Today I interviewed struggling fifth grade readers and they said things like, “I’m not afraid of big words any more.”  And, “I know strategies now, like commas.”  But the one I like best was this:  “Books were boring for me, because I couldn’t read them.  I’d just stop.  I couldn’t figure out words.  But now that I can read, they’re interesting.”

Part of my teacher story today included giving a final benchmark to a second grade reader, which went okay.  Then the first grade group trouped in and I listened to one reader’s take on the text he read aloud last night.  Obviously read to his parents who do not understand English, so he laid down the gist of the book and didn’t bother so much with decoding troublesome words.  At least he was enjoying the story.

Next up, the new kinder buddy in the re-formed groups was a star of enthusiasm.  This was his second day and he fairly beamed coming into the room, getting his writing book.  He told me how proud of his reading Grandma was last night.  This is a special kid, who is highly verbal and emotive, and who has changed the chemistry of the small group entirely.  The reluctant reader girl is now wanting to show him the ropes and has forgotten to say “I can’t.” The quiet Spanish speaking boy is so concerned that it all goes well for their new comrade.  I like this waked-up-ness.

After I sorted emails and prepped at lunch, the other kinder buddies came in, reading in B/C level texts now.  My friend with the behavior chart decided to “get stuck” on the picture of a boy drawing, and the word drawing with the cue, “drrrr….” and hadn’t practiced it last night. so he figured I should do it.  Surprisingly, I quietly gave him a countdown on “You try it,” then sent him back to class.  No drama, no coaxing, just peace and calm for the kids who were enjoying reading.  He was quietly floored, so I expect he’ll be better next class.  I plan to start with a video of him I have on my phone, doing crisp pointing and fluently re-reading a text.  Just to remind him who he really is.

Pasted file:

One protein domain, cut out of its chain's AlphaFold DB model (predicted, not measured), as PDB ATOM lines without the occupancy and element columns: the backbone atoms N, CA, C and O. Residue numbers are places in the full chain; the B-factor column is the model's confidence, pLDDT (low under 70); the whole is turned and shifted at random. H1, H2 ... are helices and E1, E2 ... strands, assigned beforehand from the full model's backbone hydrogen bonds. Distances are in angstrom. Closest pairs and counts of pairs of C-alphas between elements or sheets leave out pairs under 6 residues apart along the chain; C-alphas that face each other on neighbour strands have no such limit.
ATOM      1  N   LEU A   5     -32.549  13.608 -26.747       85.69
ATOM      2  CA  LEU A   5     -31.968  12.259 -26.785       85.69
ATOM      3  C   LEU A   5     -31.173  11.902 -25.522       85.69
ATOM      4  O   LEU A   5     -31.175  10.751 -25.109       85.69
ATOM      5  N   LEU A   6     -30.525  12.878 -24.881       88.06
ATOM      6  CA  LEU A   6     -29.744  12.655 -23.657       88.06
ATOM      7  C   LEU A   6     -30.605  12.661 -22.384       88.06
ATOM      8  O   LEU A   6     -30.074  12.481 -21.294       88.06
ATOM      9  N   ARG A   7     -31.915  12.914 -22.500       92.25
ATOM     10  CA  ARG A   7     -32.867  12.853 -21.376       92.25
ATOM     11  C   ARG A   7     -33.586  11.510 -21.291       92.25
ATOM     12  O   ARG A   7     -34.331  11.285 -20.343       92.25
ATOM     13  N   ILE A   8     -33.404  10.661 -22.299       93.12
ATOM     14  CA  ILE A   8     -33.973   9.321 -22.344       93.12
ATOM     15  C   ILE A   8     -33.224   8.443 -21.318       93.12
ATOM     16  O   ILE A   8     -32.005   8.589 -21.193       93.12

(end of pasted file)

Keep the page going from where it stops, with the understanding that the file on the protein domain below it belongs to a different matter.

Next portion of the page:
The G.A.T.E. students came in for session two of distinguishing between an object and a project.  We reviewed a TedTalk and viewed one and began drafting sections of their presentations.  They are finally getting that Personal Learning Time (PLT) is a journey, not making up an artifact or sticking stuff on a presentation board.  God, I hope so.

The best part, I think,  was when they told each other mini stories — bits from their learning journey.  Narrative works so well.  it’s the Mother.

And then I reviewed my portfolio project, final conference with my principal in which I showed her how my goal to get kindergartners to move beyond “motoring through the text” to discussing titles, background knowledge, making predictions, appreciating the shape of texts, and recalling sequences as they read. This goal was a good leg up on what I’d like to do more effectively next year.

I think that the thread I can pull out of this day is the listening I’ve done.  Listening to fifth grade self-reflection.  Listening to readers.  Listening to book talks.  Listening to ideas about learning.  Listening to my evaluator.  Listening to my Mom.

I think I am ready for something mindless, like an episode of Gilmore Girls.

4 responses to “Listening”

  1. That would be a great post — or an entire book — the answer to the question, “What’s your struggling reader magic?”

    Liked by 1 person

  2. You sound like a miracle worker–what’s your struggling reader magic?


  3. Whew, I don’t know how you found a thread in that busy, busy day but you did. And listening is always a good thing. I like how you referred to it as a calico quilt of a day – it sure was!


  4. Sonja Schulz Avatar
    Sonja Schulz

    what an incredibly busy wonderful day! you totally deserve some Gilmore Girls time now!


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